The Decemberists Spanned Storied, Epic Catalog at Northrop


The Decemberists
Northrop Auditorium, Minneapolis
Tuesday, March 24, 2015

The title of the latest Decemberists album was inspired by one of American history's darkest tragedies, but the indie-folk heroes kept things light as ever at Northrop Auditorium Tuesday night.

What a Terrible World, What a Beautiful World, the Portland quintet's seventh album, takes its name from album cut "12/7/12." Frontman Colin Meloy wrote it about the contrast between his happy personal life and the country's sadness over the Sandy Hook shooting. That song, along with most of the new record's 14 cuts, was not aired live by the band in front of a sold-out crowd of 2,700.

See also:
Slideshow: The Decemberists Rock Northrop


In fact, just five of the night's 16 cuts came from Beautiful World, a somewhat disappointing figure when you consider that the second stop on the band's North American tour in support of the LP was the first chance to hear the new material live for most of the audience.

The band's first 10 minutes on stage actually suggested the crowd was in for a Beautiful World-heavy setlist, as the record's first two tracks, "The Singer Addresses His Audience" and "Cavalry Captain," kicked off the show in front of a beautiful backdrop inspired by the album artwork. Most of the remaining hour and 50 minutes, however, found the group relying on their back catalog, so it's a good thing that Meloy has a songbook deep and brilliant enough to warrant such a move.


Decemberists classics like The King Is Dead's "Down by the Water," Picaresque's "On the Bus Mall," and Her Majesty, The Decemberists' "Los Angeles, I'm Yours" followed, providing a proper career revue that touched on every Decemberists full-length except for their 2002 debut.

"The Island," the sweeping three-part epic from 2006's The Crane Wife, was the highlight of the main set, its 12 and a half minutes finding the band at its most aggressive (the "Come and See" movement) and its most tender ("You'll Not Feel the Drowning"). This is where singer Meloy, guitarist Chris Funk, bassist Nate Query, multi-instrumentalist Jenny Conlee, and drummer John Moen gelled the most exquisitely, proving why they have just as much business writing a prog-rock opus as they do a jangly pop tune.

Speaking of prog-rock opuses, the band's 2009 concept album The Hazards of Love had its own miniature section of the setlist later on, as "Won't Want for Love (Margaret in the Taiga)" and "The Rake's Song" were played back-to-back.

Unfortunately, all of these tunes left little room in the 18-song setlist for standout Beautiful World tracks like the poignant "12/7/12" and "A Beginning Song," a Decemberists fist-pumper if there ever was one. True to the album's meta opener, though, Meloy did address his audience a number of times, often to hilarious effect.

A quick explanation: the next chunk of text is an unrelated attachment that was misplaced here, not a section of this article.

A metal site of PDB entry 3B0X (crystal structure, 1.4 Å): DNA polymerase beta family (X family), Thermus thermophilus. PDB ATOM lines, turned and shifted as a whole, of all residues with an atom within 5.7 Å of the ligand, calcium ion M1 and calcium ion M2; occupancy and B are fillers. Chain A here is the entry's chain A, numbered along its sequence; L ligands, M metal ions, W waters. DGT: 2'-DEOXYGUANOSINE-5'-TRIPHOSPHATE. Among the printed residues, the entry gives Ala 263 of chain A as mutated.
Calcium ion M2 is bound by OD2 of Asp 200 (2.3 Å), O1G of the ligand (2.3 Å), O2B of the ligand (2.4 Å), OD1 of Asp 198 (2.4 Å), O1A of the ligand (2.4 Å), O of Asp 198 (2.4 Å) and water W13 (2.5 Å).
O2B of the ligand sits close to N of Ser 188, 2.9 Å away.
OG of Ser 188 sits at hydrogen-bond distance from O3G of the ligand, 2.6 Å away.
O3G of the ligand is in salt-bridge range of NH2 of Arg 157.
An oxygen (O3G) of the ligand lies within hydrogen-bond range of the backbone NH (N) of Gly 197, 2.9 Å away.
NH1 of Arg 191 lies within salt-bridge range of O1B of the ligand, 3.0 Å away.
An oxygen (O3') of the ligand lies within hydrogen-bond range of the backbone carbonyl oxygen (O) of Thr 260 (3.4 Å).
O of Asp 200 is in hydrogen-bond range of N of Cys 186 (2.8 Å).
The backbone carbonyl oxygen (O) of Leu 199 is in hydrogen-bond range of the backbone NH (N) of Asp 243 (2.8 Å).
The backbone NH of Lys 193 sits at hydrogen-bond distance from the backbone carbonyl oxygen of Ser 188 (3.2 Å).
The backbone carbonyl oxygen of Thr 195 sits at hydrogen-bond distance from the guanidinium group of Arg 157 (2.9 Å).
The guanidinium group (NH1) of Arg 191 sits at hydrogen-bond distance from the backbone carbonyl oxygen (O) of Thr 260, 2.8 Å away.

The bearded 40-year-old appealed to the crowd's Minnesotan sensibilities several times, recalling the time he took a picture of Replacements guitarist Bob Stinson from the wall of the dearly departed 400 Bar (the site of the Decemberists' first Twin Cities gig) and mentioning how much he enjoyed his dinner at the Bachelor Farmer in downtown Minneapolis Monday night. However, he did incite a round of friendly boos for suggesting that Minnesotans would rather eat at Applebee's.

Meloy also gave fans an insight into his songwriting process, unveiling an early version of The King Is Dead's "Calamity Song," which originated as a plea to get his toddler to eat what was on his plate. "Oh Hank, eat your oatmeal/ Oh Hank, eat your naan bread," he sang, before morphing the tune into the refrain of the finished product.

The singer also played what he believes to be the worst song he's ever written, a half-baked little ditty called "Dracula's Daughter" that has become a staple of Decemberists shows in recent years. Once the room had quieted down, one critic of a concertgoer yelled "Sucks!" cracking up Meloy and the rest of the band. That tune segued into one of the Decemberists' greatest songs, "16 Military Wives." An extended rendition of the Picaresque highlight closed out the main set with a mass sing-along and clap-along led by Meloy, playing the consummate indie rock frontman.

"June Hymn" showed off the band's penchant for twangy harmonies in the encore, while finale "The Mariner's Revenge Song" proved a whale of a tune -- almost literally. At the direction of Funk, the packed room collectively screamed at the top of its lungs in an attempt to simulate the sound of someone getting eaten by a whale. Then a giant whale was brought onstage to "kill" each band member one by one, leaving them lying on the floor with their instruments.

See, I told you the Decemberists kept it light.

Critic's Bias: I've liked the Decemberists ever since I picked up The Crane Wife soon after its release, but as a short-sighted college student both a) skipped their set at Lollapalooza 2009, where they played The Hazards of Love in full and b) missed out on tickets to their State Theatre show supporting The King Is Dead in 2011. I didn't become a huge fan until the intervening years between that album and What a Terrible World, What a Beautiful World, so this was my first time seeing the band.

The Crowd: Confused on whether to stand or sit at times during the first half of the set, but on its feet from "Won't Want for Love" on. Meloy usually encouraged such behavior.

The Setlist:
The Singer Addresses His Audience
Cavalry Captain
Down by the Water
Calamity Song
On the Bus Mall
The Wrong Year
Make You Better
The Island
Los Angeles, I'm Yours
Carolina Low
A Bower Scene
Won't Want for Love (Margaret in the Taiga)
The Rake's Song
Dracula's Daughter
16 Military Wives
O Valencia!
June Hymn
The Mariner's Revenge Song

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